SBA 8(A) Certification
The SBA administers two particular business assistance programs
for small disadvantaged businesses. These programs are the
8(a) Business Development Program (“8(a)”) and
the Small Disadvantaged Business Certification Program (“SDB”).
The 8(a) program offers a broad scope of assistance to socially
and economically disadvantaged firms whereas the SDB certification
strictly pertains to benefits in federal procurement. If a
firm becomes 8(a) certified, they are automatically SDB certified
as well. In contrast, if a firm becomes SDB certified, they
are not 8(a) certified.
A business enterprise meets the basic requirements for admission
to the 8(a) Business Development program if it is a small
business which is unconditionally owned and controlled by
one or more socially and economically disadvantaged individuals
who are of good character and citizens of the United States,
and which demonstrates potential for success. This certification
is geared more for socially and economically disadvantaged
individuals as defined in the Small Business Act.
Program participation is divided into two stages: the developmental
stage and the transitional stage. The developmental stage
is four years and the transitional stage is five years. Participants
are reviewed annually for compliance with eligibility requirements.
General requirements for 8(a) Certification include the following:
The SBA 8(a) program is a nine year program. A firm may only
be certified once under the 8(a) program. During the first
4 years of this program, firms are in a developmental stage
or growth stage; for the next 5 years, firms are in a transitional
stage. The 8(a) program is SBA’S effort to promote equal access
for socially and economically disadvantaged individuals to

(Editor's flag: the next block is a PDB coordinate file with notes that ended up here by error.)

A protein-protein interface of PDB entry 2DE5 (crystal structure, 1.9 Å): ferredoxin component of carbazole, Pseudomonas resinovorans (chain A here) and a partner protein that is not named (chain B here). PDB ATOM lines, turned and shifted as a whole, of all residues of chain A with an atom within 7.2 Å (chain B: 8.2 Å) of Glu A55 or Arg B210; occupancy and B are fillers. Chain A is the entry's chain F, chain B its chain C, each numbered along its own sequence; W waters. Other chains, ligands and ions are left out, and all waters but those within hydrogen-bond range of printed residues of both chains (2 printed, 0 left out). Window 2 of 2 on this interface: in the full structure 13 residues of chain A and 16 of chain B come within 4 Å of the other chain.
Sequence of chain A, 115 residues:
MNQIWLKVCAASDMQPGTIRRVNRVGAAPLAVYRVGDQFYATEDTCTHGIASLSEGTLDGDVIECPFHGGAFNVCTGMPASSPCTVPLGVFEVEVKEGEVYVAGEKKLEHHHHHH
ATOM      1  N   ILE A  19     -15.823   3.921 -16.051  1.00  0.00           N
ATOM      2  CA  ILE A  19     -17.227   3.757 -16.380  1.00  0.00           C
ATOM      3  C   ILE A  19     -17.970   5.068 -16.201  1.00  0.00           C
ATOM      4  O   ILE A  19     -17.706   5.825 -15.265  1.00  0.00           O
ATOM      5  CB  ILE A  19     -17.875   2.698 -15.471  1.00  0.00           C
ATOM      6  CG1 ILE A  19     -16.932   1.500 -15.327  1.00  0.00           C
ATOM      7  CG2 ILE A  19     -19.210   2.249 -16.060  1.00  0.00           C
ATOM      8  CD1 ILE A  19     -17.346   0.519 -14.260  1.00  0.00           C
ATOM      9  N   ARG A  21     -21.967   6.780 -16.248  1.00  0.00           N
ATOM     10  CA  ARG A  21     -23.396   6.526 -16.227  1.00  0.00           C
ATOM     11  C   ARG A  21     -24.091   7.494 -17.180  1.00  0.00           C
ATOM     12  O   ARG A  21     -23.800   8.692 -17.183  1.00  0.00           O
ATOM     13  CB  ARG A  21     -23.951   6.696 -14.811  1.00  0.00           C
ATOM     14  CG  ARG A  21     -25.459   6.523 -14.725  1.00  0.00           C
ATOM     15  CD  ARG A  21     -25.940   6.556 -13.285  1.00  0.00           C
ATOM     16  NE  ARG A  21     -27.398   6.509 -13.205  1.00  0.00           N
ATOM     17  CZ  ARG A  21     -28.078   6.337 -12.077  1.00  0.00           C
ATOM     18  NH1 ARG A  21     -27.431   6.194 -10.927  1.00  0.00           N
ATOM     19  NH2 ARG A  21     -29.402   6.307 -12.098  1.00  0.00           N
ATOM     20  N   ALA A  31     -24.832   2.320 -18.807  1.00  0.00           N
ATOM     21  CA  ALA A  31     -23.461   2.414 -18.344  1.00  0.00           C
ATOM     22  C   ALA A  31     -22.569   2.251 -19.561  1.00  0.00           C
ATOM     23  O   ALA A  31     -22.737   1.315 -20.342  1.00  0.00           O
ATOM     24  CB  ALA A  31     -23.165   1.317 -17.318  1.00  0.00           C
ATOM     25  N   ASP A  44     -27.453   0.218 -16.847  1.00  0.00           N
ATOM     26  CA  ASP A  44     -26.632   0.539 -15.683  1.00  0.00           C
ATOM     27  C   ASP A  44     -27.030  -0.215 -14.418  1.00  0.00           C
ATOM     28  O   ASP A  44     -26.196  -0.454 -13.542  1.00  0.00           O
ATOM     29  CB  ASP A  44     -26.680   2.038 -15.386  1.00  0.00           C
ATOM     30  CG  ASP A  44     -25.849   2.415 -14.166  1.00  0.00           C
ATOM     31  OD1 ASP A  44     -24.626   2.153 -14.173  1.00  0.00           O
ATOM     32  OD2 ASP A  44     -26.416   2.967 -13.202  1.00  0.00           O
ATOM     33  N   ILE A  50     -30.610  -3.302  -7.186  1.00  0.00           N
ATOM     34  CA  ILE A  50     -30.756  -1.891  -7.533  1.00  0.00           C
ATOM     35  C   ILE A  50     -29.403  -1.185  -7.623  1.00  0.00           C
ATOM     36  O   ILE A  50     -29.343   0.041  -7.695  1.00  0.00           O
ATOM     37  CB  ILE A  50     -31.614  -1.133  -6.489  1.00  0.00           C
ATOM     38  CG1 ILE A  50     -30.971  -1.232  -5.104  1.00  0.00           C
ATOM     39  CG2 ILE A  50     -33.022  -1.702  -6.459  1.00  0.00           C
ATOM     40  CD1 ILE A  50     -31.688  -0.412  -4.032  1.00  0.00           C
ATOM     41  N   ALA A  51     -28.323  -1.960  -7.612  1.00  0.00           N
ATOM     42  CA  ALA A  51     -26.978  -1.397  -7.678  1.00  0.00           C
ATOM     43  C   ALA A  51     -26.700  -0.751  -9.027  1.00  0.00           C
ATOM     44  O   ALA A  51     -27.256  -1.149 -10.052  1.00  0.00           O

participate in the business sector of the nation’S economy.
The SBA requires certification of SDBs in order for them
to become eligible for special bidding benefits when federal
contracts are first put out for bidding. Under the government’S
reformed affirmative action rules, SDB certified firms are
eligible for price evaluation adjustments of up to 10% when
bidding on federal contracts in certain industries. The program
also provides evaluation credits for prime contractors who
achieve SDB subcontracting targets. The program is intended
to help federal agencies achieve the government-wide goal
of 5% SDB participation in prime contracting.
The SBA undertakes an extensive effort to provide contracting
opportunities for those businesses that become certified under
their 8(a) program. The SBA maintains close contact with various
federal agencies to keep government personnel informed of
the 8(a) program goals and procedures and to request that
contract opportunities be reserved for the 8(a) program. In
actuality, there are some federal contracts that are set aside
so that only 8(a) certified or SDB certified firms can bid
on them. There are other cases where federal contracts are
awarded to 8(a) firms without being put out for open bidding.
These are called sole source contracts.